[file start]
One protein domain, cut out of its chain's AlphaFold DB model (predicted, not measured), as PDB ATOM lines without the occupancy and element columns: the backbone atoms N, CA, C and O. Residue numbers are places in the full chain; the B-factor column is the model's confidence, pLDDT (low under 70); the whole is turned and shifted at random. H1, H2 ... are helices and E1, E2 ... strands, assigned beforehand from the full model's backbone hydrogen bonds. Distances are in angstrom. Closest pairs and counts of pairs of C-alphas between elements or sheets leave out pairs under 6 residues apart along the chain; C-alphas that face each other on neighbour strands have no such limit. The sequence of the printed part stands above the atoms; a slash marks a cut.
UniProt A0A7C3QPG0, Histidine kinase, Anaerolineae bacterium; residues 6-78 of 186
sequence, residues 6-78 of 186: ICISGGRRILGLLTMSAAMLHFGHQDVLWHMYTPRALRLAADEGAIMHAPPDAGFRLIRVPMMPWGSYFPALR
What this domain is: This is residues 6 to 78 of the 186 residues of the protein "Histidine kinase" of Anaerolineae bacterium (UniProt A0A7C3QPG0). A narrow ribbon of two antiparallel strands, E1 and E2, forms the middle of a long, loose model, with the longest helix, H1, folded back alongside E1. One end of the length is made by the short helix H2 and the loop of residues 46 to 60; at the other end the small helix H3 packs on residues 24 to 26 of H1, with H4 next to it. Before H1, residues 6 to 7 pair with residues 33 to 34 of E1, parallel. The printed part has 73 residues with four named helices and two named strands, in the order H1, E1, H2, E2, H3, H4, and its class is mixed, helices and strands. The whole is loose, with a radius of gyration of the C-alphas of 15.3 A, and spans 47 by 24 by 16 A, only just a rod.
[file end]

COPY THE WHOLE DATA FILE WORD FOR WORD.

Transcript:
One protein domain, cut out of its chain's AlphaFold DB model (predicted, not measured), as PDB ATOM lines without the occupancy and element columns: the backbone atoms N, CA, C and O. Residue numbers are places in the full chain; the B-factor column is the model's confidence, pLDDT (low under 70); the whole is turned and shifted at random. H1, H2 ... are helices and E1, E2 ... strands, assigned beforehand from the full model's backbone hydrogen bonds. Distances are in angstrom. Closest pairs and counts of pairs of C-alphas between elements or sheets leave out pairs under 6 residues apart along the chain; C-alphas that face each other on neighbour strands have no such limit. The sequence of the printed part stands above the atoms; a slash marks a cut.
UniProt A0A7C3QPG0, Histidine kinase, Anaerolineae bacterium; residues 6-78 of 186
sequence, residues 6-78 of 186: ICISGGRRILGLLTMSAAMLHFGHQDVLWHMYTPRALRLAADEGAIMHAPPDAGFRLIRVPMMPWGSYFPALR
What this domain is: This is residues 6 to 78 of the 186 residues of the protein "Histidine kinase" of Anaerolineae bacterium (UniProt A0A7C3QPG0). A narrow ribbon of two antiparallel strands, E1 and E2, forms the middle of a long, loose model, with the longest helix, H1, folded back alongside E1. One end of the length is made by the short helix H2 and the loop of residues 46 to 60; at the other end the small helix H3 packs on residues 24 to 26 of H1, with H4 next to it. Before H1, residues 6 to 7 pair with residues 33 to 34 of E1, parallel. The printed part has 73 residues with four named helices and two named strands, in the order H1, E1, H2, E2, H3, H4, and its class is mixed, helices and strands. The whole is loose, with a radius of gyration of the C-alphas of 15.3 A, and spans 47 by 24 by 16 A, only just a rod.